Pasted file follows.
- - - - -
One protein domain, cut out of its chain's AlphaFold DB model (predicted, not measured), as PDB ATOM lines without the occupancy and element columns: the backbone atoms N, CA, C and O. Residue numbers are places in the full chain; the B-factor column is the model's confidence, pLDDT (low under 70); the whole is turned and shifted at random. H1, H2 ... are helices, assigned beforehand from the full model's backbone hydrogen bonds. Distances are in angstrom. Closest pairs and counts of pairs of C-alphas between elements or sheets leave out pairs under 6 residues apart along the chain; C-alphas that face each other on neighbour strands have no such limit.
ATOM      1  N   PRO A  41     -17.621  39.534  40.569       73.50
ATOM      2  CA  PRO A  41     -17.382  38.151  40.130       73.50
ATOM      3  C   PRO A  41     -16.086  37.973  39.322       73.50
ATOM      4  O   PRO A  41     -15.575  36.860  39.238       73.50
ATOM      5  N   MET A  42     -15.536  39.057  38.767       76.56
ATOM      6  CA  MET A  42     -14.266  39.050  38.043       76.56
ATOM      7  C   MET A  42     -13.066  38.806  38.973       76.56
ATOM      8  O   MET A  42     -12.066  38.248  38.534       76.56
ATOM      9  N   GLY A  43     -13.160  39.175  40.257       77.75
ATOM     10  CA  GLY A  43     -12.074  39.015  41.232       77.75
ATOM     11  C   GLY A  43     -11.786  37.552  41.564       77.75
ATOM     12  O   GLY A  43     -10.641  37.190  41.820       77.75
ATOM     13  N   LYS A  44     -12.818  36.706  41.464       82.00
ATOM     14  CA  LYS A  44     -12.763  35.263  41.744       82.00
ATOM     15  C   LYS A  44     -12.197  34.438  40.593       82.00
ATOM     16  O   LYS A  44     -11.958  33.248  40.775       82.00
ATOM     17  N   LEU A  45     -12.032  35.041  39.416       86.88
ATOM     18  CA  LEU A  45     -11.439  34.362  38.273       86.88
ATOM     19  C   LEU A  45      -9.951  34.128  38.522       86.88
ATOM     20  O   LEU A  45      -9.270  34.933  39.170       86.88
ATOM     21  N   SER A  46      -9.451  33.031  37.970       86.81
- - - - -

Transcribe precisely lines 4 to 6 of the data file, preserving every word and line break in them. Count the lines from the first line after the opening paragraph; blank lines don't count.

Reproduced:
ATOM      4  O   PRO A  41     -15.575  36.860  39.238       73.50
ATOM      5  N   MET A  42     -15.536  39.057  38.767       76.56
ATOM      6  CA  MET A  42     -14.266  39.050  38.043       76.56